What is the best layout for a galley kitchen? Expert advice on elevating this compact layout

The best layout for a galley kitchen can elevate the space - designers explain how

Wooden galley kitchen with partition
(Image credit: Colombe)

Galley kitchens get a bit of a bad rap as the most awkward of kitchen layouts. And yes, they might be on the more compact size and there are limits as to what you can do with the space, but we have seen (and owned) many beautiful galley designs. It's just a case of getting the most out of those two walls and knowing how to nail the perfect layout/s to ensure it functions well and looks lovely too.

So we asked designers, what are the best layouts for galley kitchens and what options do you have to inject some more interest into the classic two rows of cabinetry setup. From picking the most efficient places for your appliances to making a galley kitchen feel larger and more open, there are plenty of ingenious modern kitchen ideas here to inspire.

'There are many factors to consider when laying out a galley kitchen. How many cooks are in the kitchen at one time, are there children or pets in the home, do we need to incorporate seating of any kind, how long is the space, what types of appliances are we using and what are the sizes, how deep is the space, are there any specific zones we need to consider (coffee bar, prep area, appliance storage, pantry space, etc), where are the windows/natural light and artificial light located. All of these factors will heavily impact the approach that is taken to determine the best layout,' advises Bianca Betancourt, Kitchen Design Lead at Form Kitchens.

'Of course, there are countless variations but in most cases, the important objective is to be sure that there is enough circulation in the space. Galley kitchens are very narrow and don’t allow for much activity in the room so being sure that the cook/s can comfortably move around in the space, in a logical way is key.'

What are the best layouts for a galley kitchen?

1. Always be thinking about the golden triangle 

Small white galley kitchen with glass fronted cabinetry

(Image credit: James Merrell)

No matter what the shape or size of your space, we think this classic approach to a kitchen layout should always be applied. 

'There are rules in place for a reason and the golden triangle works. Essentially this means that the kitchen’s three main work areas form a triangle. Your golden triangle consists of the sink, the refrigerator, and the stove. We still keep this in mind after 20 years of designing kitchens. There are multiple ways you can configure your kitchen while applying the golden triangle rule; it really becomes a matter of what works best for your particular space,' explains designer Sarah Rosenhaus.

Bianca Betancourt agrees the positioning of appliances comes first. 'Consider where is the cooktop/range/oven planned in relation to the sink. If they are planned on opposite walls, I tend to offset these areas rather than placing them directly back to back. We need to be sure there is enough comfortable space if two people (or more) are in the kitchen at one time. It’s also very important to be sure that the dishwasher is not placed directly across the cooking area. One person should be able to wash dishes or open the dishwasher completely without interfering with the cooking zone.'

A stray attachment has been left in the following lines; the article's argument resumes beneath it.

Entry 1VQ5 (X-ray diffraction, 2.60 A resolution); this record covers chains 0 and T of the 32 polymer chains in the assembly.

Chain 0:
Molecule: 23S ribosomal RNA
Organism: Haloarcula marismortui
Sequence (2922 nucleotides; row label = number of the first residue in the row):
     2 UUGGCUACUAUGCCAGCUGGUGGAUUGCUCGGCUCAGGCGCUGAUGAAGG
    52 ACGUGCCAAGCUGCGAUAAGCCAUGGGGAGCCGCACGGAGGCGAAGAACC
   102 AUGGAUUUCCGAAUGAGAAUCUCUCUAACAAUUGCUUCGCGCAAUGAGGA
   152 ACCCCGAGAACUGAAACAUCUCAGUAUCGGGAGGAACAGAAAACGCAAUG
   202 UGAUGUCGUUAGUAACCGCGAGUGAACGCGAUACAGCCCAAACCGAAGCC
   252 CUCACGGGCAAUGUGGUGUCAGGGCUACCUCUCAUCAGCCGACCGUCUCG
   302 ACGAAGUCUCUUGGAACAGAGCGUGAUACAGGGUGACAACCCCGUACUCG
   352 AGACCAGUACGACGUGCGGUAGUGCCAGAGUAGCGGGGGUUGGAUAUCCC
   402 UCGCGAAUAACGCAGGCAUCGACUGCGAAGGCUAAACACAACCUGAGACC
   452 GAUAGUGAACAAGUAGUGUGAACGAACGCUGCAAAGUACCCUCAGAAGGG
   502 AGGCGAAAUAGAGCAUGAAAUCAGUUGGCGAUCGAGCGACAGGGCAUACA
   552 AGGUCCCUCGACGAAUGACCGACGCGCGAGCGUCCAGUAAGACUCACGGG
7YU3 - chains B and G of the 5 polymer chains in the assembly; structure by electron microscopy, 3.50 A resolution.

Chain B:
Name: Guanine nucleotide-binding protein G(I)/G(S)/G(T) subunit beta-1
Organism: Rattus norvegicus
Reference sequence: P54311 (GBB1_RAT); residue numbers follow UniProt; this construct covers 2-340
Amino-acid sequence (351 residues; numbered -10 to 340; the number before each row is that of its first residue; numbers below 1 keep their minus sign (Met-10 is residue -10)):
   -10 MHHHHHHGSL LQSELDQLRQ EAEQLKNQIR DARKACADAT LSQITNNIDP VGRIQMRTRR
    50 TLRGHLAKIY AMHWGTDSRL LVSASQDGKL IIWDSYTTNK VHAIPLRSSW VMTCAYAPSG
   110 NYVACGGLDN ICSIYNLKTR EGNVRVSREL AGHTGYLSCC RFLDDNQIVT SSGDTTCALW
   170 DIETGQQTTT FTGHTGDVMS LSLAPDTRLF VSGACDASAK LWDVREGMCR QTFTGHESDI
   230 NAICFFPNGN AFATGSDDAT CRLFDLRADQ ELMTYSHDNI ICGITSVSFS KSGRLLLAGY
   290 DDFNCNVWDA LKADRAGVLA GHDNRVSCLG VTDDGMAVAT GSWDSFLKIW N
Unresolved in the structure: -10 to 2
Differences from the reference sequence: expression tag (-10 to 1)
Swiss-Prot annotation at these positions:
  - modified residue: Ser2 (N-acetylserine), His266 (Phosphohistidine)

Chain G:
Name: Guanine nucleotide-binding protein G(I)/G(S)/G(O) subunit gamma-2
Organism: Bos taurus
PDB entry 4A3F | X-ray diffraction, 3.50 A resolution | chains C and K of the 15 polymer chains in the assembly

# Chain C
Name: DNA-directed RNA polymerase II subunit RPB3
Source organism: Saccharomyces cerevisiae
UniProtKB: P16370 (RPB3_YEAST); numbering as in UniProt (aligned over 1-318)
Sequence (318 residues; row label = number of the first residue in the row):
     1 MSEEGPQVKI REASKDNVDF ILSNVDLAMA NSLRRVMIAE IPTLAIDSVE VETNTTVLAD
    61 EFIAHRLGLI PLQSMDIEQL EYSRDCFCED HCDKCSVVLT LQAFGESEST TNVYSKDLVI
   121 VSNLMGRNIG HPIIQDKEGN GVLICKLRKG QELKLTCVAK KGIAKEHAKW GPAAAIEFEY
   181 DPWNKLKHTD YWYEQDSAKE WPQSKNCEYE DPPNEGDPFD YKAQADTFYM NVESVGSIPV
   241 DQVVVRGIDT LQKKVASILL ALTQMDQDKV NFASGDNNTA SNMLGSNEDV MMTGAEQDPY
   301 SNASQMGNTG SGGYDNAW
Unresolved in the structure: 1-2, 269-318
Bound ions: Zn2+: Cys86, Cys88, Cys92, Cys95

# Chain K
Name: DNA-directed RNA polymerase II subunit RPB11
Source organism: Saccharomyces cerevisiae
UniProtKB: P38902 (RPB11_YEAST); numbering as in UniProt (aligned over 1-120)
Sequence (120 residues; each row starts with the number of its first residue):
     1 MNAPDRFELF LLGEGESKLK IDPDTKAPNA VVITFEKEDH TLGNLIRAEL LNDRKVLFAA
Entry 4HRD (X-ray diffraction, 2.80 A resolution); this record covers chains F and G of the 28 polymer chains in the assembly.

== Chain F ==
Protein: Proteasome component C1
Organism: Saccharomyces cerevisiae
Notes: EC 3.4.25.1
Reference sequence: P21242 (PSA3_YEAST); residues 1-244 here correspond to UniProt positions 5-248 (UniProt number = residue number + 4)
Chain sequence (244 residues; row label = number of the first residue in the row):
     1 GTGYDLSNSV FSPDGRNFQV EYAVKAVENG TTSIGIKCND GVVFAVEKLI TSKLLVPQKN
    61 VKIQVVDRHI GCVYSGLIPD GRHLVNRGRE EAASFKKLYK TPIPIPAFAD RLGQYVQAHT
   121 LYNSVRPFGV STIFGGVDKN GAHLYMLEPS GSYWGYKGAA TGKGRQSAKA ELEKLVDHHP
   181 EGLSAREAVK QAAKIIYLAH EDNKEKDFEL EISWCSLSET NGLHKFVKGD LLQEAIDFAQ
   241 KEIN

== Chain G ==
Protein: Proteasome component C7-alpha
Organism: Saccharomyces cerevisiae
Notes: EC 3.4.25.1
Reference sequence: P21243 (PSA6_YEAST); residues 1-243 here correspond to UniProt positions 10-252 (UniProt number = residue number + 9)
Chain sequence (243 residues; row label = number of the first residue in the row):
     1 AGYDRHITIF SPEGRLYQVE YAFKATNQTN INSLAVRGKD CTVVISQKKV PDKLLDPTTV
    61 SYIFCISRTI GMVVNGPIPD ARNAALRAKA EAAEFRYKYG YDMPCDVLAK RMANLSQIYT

She adds that 'Any areas defined outside of standard cooking activities should be located near the front end or opening of the kitchen. This area may be designed to function as a coffee bar/drink station, seating area or drop-off station. The idea is to keep these areas easily accessible to anyone else in the home such as children or guests so it can act as a self-serve station without interfering with the circulation within the kitchen space.'

2. Opt for a single galley layout

Single galley kitchen layout

(Image credit: British Standard)

If you are dealing with a long narrow space, of course, a galley kitchen is the only option. But, if you have the luxury of not needing loads of storage, consider instead opting for a single galley design – ditch one whole wall of cabinetry and really open up the space as seen with this British Standard kitchen.

'A single galley kitchen layout with glossy, modern units works well, as the run of sleek streamline cabinets create the illusion of more space, while the light-reflective surfaces bounce the light around the room,' says Rhiannon Phenis, Head of Design of Sola Kitchens. 'Introduce the classic working triangle if there is room for a parallel run of units, by arranging the key task zones of cooker, fridge, and sink at separate points so it’s easy to move from one to the other.'

This is a far more sociable approach to a galley layout too. Forgoing all that cabinetry allows space for a dining table or even a small kitchen island to make it more of a place to gather than just cook.

3. Break with traditions 

small wooden galley kitchen

(Image credit: PION)

A galley kitchen layout as part of a larger open-plan space is something we are seeing more of, especially in small apartments where walls have been knocked down to give more of an open-plan feel. Now it might be more the norm to bring your kitchen into the main room so you can go bigger with the layout, and create a more sociable space. But one of the benefits of a galley is you still get that flow between rooms, and the sociable aspect but the kitchen itself, with its potential mess and cooking smells, is slightly hidden in its own 'room'.